Plink! A new sound joined the familiar ping! Another leak, Wanda realized. When she returned from the kitchen, where she’d gotten a couple of bowls to catch the dripping water, she bumped her shin on the table.

Do I dare turn on the light? she wondered, her shin still smarting. She hesitated for just a moment, then groped for the dangling light chain.

Click! The one bare bulb hanging on a cord from the ceiling shone dimly on the little Christmas tree with its homemade decorations. It wasn’t actually a tree, but a rubber plant Mama had gotten to brighten the room. “We’ve always had a Christmas tree,” Mama had declared, “and we’re not doing without one this year just because we don’t have much money.” Then, with a wink at Wanda, Mama had said, as she often did, “Money can’t buy everything.”

This year Wanda felt that she was beginning to understand what Mama meant. She remembered the fun that they had had making the tree decorations. While Wanda and the boys had worked with paper, scissors, crayons, scraps of cloth, fruit jar lids, and homemade flour paste, Daddy had transferred the rubber plant to a large tub of dirt and set it in a corner of the room.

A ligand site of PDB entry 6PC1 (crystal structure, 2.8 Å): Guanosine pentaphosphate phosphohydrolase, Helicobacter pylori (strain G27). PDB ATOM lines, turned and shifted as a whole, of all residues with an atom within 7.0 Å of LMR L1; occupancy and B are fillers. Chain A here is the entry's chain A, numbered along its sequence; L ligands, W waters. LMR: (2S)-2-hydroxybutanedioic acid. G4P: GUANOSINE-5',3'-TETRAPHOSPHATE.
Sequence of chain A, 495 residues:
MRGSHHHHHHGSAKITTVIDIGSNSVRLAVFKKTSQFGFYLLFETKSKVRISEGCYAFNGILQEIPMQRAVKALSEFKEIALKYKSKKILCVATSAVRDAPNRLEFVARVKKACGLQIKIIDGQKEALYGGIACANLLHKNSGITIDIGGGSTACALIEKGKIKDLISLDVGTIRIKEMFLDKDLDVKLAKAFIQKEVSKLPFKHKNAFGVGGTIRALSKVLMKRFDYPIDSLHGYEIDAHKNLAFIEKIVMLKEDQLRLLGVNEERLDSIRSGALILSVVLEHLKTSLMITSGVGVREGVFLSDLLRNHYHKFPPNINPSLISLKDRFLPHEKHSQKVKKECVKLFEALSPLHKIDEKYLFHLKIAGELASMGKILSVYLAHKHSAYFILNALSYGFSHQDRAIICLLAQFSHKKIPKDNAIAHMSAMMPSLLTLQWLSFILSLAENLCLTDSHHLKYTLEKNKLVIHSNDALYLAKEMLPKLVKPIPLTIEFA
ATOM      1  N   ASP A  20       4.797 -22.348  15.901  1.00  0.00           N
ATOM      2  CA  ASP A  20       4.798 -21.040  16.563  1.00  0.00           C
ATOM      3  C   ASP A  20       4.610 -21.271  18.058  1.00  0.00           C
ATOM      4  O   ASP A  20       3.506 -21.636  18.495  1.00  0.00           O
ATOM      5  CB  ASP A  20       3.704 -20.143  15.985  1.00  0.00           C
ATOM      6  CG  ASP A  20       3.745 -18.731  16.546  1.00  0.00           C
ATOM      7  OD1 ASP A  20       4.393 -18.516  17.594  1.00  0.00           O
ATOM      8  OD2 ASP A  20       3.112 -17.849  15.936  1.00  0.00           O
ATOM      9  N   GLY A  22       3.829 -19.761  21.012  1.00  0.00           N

A board creaked, interrupting Wanda’s thoughts. She stopped abruptly, listening for sounds of awakening from her parents’ bedroom. In the silence she became aware of a rhythmic orchestra of sound: ping! plop! plink! splat! Drops of water were falling in several places. Glancing up, Wanda was alarmed to see that the ceiling sagged noticeably just above the table where Daddy had stacked the presents when they hadn’t fit under their little tree. Most of the gifts had come in the mail from Grandma and Uncle Walt the day before. “Just in time,” Daddy had remarked, “to save us from a very skimpy Christmas.”